It was to Malindi and a tiny resort called Watamu that I travelled for my Indian Ocean beach break. At Medina Palms, a colonnaded rabbit warren of a hotel with huge sunny white-painted rooms, there’s a private beach and a fleet of helpful staff to help you enjoy it. But there’s more to Watamu than beaches and barbecues. While I was there, I spent a morning with Watamu Turtle Watch, an organisation that rescues and releases animals caught by fishermen or trapped in nets. Nothing quite beats the feeling of watching a newly-healthy turtle arrow out through the crystal clear Indian Ocean water to the open seas and freedom. Should you wish to follow them, the hotel can arrange diving trips.

While there’s not much to Watamu itself beyond rows of brightly painted houses and the buzzing streets that are so typical of Kenya, the town isn’t without history. Most famous is the fascinating Gede Ruins, a crumbling derelict sprawl just outside Watamu that was mysteriously abandoned around 1500. No one knows exactly what happened to the people who once lived there, although theories ranging from plague to war have been put forward. Whatever happened, the ruins of their home are hauntingly beautiful and not to be missed.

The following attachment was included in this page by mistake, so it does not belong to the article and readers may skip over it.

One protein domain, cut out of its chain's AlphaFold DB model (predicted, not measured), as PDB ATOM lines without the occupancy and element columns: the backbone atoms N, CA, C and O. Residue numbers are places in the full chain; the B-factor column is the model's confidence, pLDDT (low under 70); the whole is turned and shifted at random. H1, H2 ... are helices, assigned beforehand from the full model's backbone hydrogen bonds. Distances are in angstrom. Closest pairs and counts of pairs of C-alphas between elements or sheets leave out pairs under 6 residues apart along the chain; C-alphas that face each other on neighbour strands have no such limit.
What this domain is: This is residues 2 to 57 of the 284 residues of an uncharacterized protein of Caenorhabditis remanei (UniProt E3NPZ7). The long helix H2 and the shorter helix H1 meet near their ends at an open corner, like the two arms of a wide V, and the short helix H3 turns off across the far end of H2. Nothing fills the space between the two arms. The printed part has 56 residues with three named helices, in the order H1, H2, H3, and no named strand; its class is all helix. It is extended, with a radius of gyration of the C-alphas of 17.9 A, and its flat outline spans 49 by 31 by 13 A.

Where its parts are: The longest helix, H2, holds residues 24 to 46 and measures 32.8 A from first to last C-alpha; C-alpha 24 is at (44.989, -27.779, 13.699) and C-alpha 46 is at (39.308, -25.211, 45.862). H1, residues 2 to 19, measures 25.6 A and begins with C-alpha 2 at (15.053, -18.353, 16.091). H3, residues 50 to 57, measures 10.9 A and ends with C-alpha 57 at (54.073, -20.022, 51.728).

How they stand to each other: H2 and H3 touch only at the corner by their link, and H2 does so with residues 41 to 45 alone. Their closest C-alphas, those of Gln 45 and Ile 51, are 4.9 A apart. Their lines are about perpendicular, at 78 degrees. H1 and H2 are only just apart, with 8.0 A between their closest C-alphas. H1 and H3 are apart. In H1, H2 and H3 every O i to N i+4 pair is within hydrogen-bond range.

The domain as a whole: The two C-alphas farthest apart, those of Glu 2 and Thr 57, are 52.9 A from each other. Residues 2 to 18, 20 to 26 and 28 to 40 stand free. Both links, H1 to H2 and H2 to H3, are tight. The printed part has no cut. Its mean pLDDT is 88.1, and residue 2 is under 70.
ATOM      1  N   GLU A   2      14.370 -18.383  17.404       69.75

gede ruins


A stay at ol Donyo Lodge (www.greatplainsconservation.com/oldonyolodge) starts at £411 pp, per night. The lodge is 85km from Nairobi, a one hour flight with Boskovic Air Charters Ltd (£2,061 for a 12 seater plane including taxes, www.boskovicaircharters.com) or a four-hour drive. Return flights to Nairobi with Kenya Airways from London cost £821.